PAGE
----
Your doctor may have recently told you that you’re at risk for heart disease due to your lifestyle or your family history. Perhaps you’ve recently experienced a major cardiovascular event, such as a heart attack.
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Eating habits can be difficult to change. You may worry that starting to eat right now means you won’t enjoy food anymore. This isn’t the case. Even small changes can make a big difference in your quality of life.
Once you know which foods are best for your heart, eating healthy will become simpler. What does it mean to eat a heart-healthy diet? A heart-healthy diet includes a wide variety of nutritious foods, some of which you may already enjoy.
The American Heart Association (AHA) recommends eating the following to boost your long-term heart health:
- whole grains
- low-fat dairy products
The AHA also recommends limiting how much red meat and sugary foods and beverages you consume.
Follow these guidelines and recommendations:
- Choose lean means without skin and prepare them without added saturated and trans fat.
- Eat fish at least twice per week. Oily fish with omega-3 fatty acids help lower your risk of heart disease.
- Select 1 percent fat and low-fat dairy products.
- Cut back on beverages and foods with added sugars.
- Choose and prepare foods with little or no salt.
- If you drink alcohol, drink in moderation.
- Keep an eye on your portion sizes.
- Fill up your plate with 50 percent vegetables and fruits
Beyond these general guidelines, several areas are important to understand when it comes to nutrition and your heart.
The AHA recommendation on alcohol is to drink in moderation if you do drink. For men, this means no more than two drinks per day. Moderate intake for women means having no more than one drink per day. One drink equals one 12-ounce beer, 4 ounces of wine, or 1.5 ounces of 80-proof spirits.
The AHA emphasizes that the relationship between alcohol and heart disease is complex. Researchers have found an association between heavy alcohol consumption and health risks, including alcoholism,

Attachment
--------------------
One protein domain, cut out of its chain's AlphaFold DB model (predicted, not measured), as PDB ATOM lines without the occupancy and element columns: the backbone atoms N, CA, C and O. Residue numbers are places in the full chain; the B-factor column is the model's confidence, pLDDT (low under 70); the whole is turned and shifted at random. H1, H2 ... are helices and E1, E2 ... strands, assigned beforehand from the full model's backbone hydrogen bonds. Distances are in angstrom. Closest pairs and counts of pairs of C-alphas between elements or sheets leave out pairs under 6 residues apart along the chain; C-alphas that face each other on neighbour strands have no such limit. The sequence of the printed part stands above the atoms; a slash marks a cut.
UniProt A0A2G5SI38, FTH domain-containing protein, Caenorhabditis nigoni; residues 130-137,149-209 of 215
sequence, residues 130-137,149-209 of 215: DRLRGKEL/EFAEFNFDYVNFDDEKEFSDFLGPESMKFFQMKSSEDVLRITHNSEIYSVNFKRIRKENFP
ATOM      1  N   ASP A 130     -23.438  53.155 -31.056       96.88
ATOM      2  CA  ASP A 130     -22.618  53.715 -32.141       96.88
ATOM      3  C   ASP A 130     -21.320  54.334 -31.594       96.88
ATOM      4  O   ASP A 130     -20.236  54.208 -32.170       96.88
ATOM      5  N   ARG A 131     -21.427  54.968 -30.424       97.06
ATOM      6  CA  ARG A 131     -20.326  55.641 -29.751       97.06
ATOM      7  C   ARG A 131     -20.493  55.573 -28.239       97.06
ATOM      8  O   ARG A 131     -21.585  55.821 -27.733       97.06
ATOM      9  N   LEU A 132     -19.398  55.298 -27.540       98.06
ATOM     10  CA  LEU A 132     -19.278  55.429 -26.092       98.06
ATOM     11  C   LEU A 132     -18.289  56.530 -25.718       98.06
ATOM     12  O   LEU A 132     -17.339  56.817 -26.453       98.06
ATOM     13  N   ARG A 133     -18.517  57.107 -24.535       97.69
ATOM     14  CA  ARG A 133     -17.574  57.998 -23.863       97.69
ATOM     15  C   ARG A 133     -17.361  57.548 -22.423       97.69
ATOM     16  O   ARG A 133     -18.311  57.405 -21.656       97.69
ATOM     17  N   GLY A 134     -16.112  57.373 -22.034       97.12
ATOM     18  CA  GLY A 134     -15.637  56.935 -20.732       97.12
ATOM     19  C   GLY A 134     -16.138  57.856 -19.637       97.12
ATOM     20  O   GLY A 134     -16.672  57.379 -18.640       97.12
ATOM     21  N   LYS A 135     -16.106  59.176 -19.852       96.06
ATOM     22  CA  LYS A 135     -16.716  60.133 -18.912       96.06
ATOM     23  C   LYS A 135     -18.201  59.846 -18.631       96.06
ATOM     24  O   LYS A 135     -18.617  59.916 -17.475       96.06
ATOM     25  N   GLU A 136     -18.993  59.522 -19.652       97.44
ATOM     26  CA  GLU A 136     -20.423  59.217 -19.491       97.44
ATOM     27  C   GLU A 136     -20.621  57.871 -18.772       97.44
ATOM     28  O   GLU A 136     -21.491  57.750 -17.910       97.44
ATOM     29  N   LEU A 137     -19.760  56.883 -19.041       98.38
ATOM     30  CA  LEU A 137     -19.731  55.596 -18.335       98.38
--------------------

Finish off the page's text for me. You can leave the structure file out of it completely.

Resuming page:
Despite this potential benefit, the AHA doesn’t recommend drinking alcohol to reduce cardiovascular risk. Use more conventional measures such as controlling your weight, exercising regularly, and lowering your cholesterol and blood pressure to reduce your risk.
Drinking alcohol can lead to higher calorie intake. Excessive alcohol consumption can lead to sudden cardiac death. Your doctor can help you assess the risks and benefits related to drinking alcohol.
As with alcohol, the link between calcium and cardiovascular disease is unclear. The AHA emphasizes that there isn’t enough information to determine if calcium intake affects heart disease risk. However, eating fat-free and low-fat dairy products, along with four to five servings each of fruits and vegetables per day, helps to significantly lower blood pressure.
The AHA emphasizes the importance for women in particular to eat fat-free and low-fat dairy products. Most women should aim to consume between 1,000 and 2,000 milligrams of calcium daily.
The Mayo Clinic notes that some men may benefit from calcium supplements as well. Men over age 50 should consume in the range of 1,000 to 2,000 milligrams per day and 1,000 to 2,500 milligrams per day for men under age 50.
The AHA notes that the rise in obesity and cardiovascular disease has increased concern about the high intake of sugar in the typical American diet. Their statement concludes that you should follow certain guidelines to decrease cardiovascular risk while maintaining a healthy weight and meeting nutritional needs.
Women should consume no more than 100 calories per day from added sugars. Men should consume no more than 150 calories per day from added sugars.
This amounts to a maximum of 6 teaspoons, or 24 grams, of added sugar for women and about 9 teaspoons, or 36 grams, of added sugar for men. Major sources of added sugars include:
- soft drinks
- fruit drinks
- dairy desserts, such as ice cream
- sweetened yogurt
- sweetened grains such as waffles and oatmeal
Caffeine is a stimulant. It can be in many foods and beverages, including:
- soft drinks
It hasn’t been determined yet if high caffeine intake increases the risk of coronary heart disease.
The Mayo Clinic notes that while studies have found no definitive connection between drinking coffee and an increased risk for heart disease, the research does suggest possible risks. Studies show that high consumption of unfiltered coffee is associated with minor increases in cholesterol levels.
Eating a healthy, low-fat diet that includes the following can improve your heart health:
- lean protein
- whole grains
Take the time and make the effort to change your eating habits. Your heart and your loved ones will thank you.